The second coat goes a little heavier...again not slopped on but thicker than the first and it is important to roll it on even and watch for globs, drips or thin spots. You want an even coat that looks sprayed on!!. I also used a stiff brush to stiple in the areas that the roller would not reach. You do not PAINT it in with brush strokes as this will smear and look like crap....rather you dab or more correctly stipple with a brush.


Once the final coat was done I let this et about an hour or until it is just starting to feel dry. Reason is you need to get the tape off and breaking the tape off at the edges is a pain when the stuff is dry. I use an exacto blade to score along the tape edges where it meets the Bedliner otherwise the tape will not break cleanly.


I removed all the tape....used Xylene and cleaned any minor drips and....was done.


Looks alot better than when I brought it home!!! Total cost for the Grizzly Grip and all the chemicals, rollers, and such was about 3 bills. I ordered more than i needed so about 65 bucks was over run...but I may use it somewhere else.


Some people do not like the looks of the textured products so there is a fine or smooth version available...unfortunately not in Desert tan...from Grizzly. I did see that Durabak has all their colors available in smooth texture for an extra fee.


You can do more than 2 coats if you like. When I do the bed (in black) I will do 3 coats which will get me closer to what a commercial sprayed on liner would be in thickness. I just do not need a 3/16 thick paint job on the body.

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....it takes impacts very well. The standard version (aromatic) is very flexible so it won't crack and it is very tough as far as say...scrapes. If it is put on similar to a thickness of spray on liners it is very tough to ever cut through.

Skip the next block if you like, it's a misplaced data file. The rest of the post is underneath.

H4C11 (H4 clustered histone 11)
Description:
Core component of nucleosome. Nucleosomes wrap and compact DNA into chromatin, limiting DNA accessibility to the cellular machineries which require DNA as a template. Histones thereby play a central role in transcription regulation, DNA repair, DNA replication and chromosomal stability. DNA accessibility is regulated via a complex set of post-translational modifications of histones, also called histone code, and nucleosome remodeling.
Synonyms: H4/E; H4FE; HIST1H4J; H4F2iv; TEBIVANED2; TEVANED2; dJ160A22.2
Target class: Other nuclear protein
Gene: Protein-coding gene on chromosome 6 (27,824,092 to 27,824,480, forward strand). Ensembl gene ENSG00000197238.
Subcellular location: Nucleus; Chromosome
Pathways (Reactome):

As for the stucco comment....funny..I thought the same thing :brows:


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Looks alot better than what i would have thought. :thumbsup: How much weight did it add?


How much does a can of that roll on bedliner stuff weigh?


The weight is minimal. There is probably 1.5 gallons of product on the truck. Fugure a gallon weighs about 11 pounds so a gallon and a half is 17 pounds....so about that much.

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I would add that I think you could use a foam roller with closed cells and the stucco appearance will reduce a bit...I think. The rollers that they sell are a blue large open celled roller..very stiff foam with large pores much like a true sea sponge. The large open cells are what cause the material to pull up and make the stucco appearance I am fairly sure of.

The material has a consistency of very runny grits or Farina cereal...which is the best comparison I can come up with. It is NOT lumpy...rather fine gritty...well actually it is fine rubber grit it looks like. SO I would assume the stucco lumps come from the style of roller.

I may try and find out as I have a bunch left.


Certaily it is NOT for everyone....once you put it on..it is there for life. You are not going to remove it once it is on. But for applications where someone wants a decent unique look on a truck that maybe they can't afford nor want the expense of a full paint job it is a unique alternative.

I will say i like a bit better after the gloss fades a bit. Even with the Uv protector the gloss will fade off and becomes more of a satin look...which is better I think.